5 ways to save more for retirement
Building a retirement nest egg is easily the longest savings exercise you'll ever do. While the superannuation system is a passive way to save money for your golden years, some experts believe the amounted fund won't be enough in the face of inflation and other factors.
Deloitte recently opined that Generation Y (those born between the '80s and the early 2000s) won't have enough to retire on, even if they amass $1 million through their superannuation funds. It shows the sheer scale of the matter when we look at the average super savings amount.
Challenger used Rice Warner statistics to see what Australians have generally saved during different stages of life. As of June 2010:
- The average 25 to 29-year old had $12,200 in their super fund
- By 35 to 39, this had grown to $41,200
- At 45 to 49, the average super member had $73,800
- Around retirement age at 60 to 64, they had amassed $159,600
However, Australian Bureau of Statistics shows how quickly this money can spend. By 65 to 69 years of age, the average superannuation account held $72,247. It's clearly better to save as much as possible for retirement, then. Here are five ways you can help yourself do just that.
1) Downsize your property
Do you have more space in your home than you need? It's particularly the case when your children fly the nest and you're left with a spare room or two. Downsizing into a smaller property can help you reduce your mortgage repayments and pay off your home loan sooner.
It's a difficult decision to make, with your house probably full of good memories – though, from a financial perspective, it makes good sense. A mortgage broker in the Whitsunday Shire will help you go through your home loan options.
By 65 to 69 years of age, the average superannuation account held $72,247
2) Budget, budget, budget
Small amounts of cash add up, and you can find your monthly savings mounting ever higher if you cut back on some non-essentials. Why not try that value brand at the grocery store, or opt for a car with better mileage per litre of fuel?
After all, putting even an extra $20 aside each week will accumulate. Doing so for 10 years will bolster your savings account to the tune of $10,400.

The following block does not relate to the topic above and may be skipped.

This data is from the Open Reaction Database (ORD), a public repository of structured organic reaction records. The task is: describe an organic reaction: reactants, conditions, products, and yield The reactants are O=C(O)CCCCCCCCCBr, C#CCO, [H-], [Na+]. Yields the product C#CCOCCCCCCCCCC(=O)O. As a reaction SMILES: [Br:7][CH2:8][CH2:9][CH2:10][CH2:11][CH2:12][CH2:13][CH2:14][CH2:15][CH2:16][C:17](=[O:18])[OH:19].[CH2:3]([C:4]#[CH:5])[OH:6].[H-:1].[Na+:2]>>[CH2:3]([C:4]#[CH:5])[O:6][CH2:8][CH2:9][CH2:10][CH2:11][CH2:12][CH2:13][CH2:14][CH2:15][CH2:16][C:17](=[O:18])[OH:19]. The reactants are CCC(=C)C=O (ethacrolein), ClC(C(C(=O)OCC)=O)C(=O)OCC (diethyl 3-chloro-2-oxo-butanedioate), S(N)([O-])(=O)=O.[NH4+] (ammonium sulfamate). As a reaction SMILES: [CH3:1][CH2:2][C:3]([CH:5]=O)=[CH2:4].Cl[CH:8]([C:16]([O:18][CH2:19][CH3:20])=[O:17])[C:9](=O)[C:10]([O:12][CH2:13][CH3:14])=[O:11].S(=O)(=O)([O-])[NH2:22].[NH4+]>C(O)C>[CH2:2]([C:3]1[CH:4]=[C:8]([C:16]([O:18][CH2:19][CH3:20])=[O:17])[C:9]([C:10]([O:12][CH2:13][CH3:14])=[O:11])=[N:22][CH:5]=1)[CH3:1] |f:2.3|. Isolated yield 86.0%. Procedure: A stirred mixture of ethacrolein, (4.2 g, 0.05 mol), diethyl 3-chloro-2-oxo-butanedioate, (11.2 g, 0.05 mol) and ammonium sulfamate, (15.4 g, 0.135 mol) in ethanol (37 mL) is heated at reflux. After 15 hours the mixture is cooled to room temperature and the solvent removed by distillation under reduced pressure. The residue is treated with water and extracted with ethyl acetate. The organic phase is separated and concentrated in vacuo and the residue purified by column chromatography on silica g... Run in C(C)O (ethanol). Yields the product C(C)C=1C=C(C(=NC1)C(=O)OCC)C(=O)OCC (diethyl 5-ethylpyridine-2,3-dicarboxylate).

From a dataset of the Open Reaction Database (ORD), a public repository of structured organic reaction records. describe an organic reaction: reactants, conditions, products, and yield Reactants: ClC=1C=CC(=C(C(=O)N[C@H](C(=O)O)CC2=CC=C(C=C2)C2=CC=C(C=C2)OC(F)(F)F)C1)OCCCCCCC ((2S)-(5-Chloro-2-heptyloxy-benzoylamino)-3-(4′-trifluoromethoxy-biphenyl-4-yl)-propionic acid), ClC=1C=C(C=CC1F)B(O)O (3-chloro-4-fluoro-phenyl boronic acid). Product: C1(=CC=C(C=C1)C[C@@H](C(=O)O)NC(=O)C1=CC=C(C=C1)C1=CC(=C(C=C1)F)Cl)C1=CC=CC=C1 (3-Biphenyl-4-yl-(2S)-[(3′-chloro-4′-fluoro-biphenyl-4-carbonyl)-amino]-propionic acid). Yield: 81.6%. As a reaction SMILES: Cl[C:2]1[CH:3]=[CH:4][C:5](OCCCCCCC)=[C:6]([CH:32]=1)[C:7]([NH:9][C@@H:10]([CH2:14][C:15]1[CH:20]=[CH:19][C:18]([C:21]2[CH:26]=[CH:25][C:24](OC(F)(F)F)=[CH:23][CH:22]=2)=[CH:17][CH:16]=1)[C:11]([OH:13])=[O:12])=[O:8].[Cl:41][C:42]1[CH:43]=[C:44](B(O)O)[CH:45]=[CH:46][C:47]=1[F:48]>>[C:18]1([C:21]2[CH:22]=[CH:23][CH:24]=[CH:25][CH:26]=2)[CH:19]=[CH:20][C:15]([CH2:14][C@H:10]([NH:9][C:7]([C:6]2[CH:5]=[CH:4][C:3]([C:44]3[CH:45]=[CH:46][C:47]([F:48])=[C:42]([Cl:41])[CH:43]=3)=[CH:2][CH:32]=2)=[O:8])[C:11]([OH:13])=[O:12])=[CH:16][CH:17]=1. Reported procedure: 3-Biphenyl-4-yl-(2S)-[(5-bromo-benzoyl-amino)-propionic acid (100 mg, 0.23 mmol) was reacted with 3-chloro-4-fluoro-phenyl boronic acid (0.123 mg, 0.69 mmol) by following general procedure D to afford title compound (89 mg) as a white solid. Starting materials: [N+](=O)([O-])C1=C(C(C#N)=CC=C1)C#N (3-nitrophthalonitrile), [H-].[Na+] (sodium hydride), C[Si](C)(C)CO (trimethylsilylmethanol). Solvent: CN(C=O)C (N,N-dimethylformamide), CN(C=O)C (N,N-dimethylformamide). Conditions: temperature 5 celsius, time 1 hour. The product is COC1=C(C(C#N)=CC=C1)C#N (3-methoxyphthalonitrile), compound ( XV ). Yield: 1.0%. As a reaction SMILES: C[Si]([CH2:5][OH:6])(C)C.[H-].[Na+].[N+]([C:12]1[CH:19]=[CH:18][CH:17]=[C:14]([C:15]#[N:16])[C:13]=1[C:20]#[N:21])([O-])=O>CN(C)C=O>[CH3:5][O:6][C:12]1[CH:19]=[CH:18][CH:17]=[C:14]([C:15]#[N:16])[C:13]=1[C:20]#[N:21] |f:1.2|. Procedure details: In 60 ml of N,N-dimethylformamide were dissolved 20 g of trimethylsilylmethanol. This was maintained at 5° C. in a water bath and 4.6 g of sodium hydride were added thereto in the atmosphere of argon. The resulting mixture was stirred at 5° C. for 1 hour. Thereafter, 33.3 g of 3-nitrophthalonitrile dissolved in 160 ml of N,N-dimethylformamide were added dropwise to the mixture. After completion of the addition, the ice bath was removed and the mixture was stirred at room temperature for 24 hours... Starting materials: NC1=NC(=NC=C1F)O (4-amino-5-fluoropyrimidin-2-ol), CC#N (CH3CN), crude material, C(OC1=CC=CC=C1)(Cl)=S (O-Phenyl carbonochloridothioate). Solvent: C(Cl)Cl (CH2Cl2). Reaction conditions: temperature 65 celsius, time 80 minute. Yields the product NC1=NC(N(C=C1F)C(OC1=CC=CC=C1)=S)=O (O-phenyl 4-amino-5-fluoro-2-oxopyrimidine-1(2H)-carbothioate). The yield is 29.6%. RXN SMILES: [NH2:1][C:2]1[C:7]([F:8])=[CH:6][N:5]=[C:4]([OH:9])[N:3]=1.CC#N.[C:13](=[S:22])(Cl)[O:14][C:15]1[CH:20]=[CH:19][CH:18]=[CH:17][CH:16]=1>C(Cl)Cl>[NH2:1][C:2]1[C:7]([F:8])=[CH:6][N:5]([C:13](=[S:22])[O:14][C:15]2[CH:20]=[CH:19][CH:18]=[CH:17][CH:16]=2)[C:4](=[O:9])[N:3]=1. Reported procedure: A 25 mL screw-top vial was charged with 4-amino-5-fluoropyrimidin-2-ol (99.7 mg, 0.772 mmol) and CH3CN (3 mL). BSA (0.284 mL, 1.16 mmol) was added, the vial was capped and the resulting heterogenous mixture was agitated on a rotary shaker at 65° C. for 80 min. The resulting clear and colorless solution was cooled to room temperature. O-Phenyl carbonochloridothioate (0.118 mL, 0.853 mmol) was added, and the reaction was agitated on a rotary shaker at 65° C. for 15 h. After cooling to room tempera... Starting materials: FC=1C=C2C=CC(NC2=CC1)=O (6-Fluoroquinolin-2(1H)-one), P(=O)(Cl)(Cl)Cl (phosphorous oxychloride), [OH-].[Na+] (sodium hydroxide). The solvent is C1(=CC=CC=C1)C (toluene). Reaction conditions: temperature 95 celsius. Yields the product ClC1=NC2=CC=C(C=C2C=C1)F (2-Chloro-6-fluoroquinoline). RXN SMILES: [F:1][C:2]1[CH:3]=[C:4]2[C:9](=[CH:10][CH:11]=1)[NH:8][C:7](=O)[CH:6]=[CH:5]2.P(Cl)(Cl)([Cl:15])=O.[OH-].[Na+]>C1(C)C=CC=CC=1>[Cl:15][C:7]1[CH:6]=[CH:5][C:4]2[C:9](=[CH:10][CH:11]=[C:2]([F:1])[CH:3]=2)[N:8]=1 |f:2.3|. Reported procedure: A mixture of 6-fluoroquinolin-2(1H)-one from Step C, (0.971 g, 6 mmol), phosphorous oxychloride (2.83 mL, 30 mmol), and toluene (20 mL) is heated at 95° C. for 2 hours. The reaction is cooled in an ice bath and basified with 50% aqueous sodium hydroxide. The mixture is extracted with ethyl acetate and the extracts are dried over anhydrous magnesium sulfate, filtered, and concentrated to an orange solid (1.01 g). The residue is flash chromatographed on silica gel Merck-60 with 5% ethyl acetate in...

There's no need to be miserly, but if you can save a little more, you may thank yourself once you reach retirement age.
3) Consider a property investment
Property investors aren't always those with deep pockets and private jets; they can be everyday families made up of enterprising individuals. Australia's property market is thriving, and the Whitsunday Shire may just be an ideal location for a savvy investment – meaning you won't have to move to find a booming market.
Again, it's best to speak to your mortgage broker for a 101 on entering the property investment game. If you then feel it is right for you and your family, you can start building equity and wealth in a tangible asset.
4) Consider changing banks
While it's not for everyone, the Australian Securities and Investment Commission (ASIC) says that a simple way to save money is to look closely at your bank's fees. Different banks offer different terms, and some may suit your situation better.
For instance, if you find yourself regularly dipping into your overdraft, some banks will not charge you for doing so. Others offer free monthly statements or don't have a limit on minimum deposit amounts. If you can match your bank to your saving characteristics, you can hold on to more money and put it towards retirement.
Those aged 50 and over plan to take between four and five holidays a year.
5) Plan ahead
What do you really want to do when you retire? Would you like to travel and finally visit the places you've had on your bucket list for so long, or settle down and relax in your own home? Your expectations will have different budgets.
The New York Times recently quoted figures which state that travelling during retirement has jumped in popularity from 9.7 per cent of pensioners in 1993 to 13 per cent as of 2012. Meanwhile, the AARP found that those aged 50 and over plan to take between four and five holidays a year.
Whatever your intentions, it's worth sitting down and making a plan, including as estimated amount of how much you'll need to make your retirement dreams come true.
When it comes to your superannuation withdrawals, it's also important to think ahead. When you begin to take out your retirement savings, you have three options – a lump sum, monthly payments or a mixture of the two.
Keep in mind that the longer you keep money in your superannuation account the more interest it will attract, so you can choose the right option depending on your planned expenditures.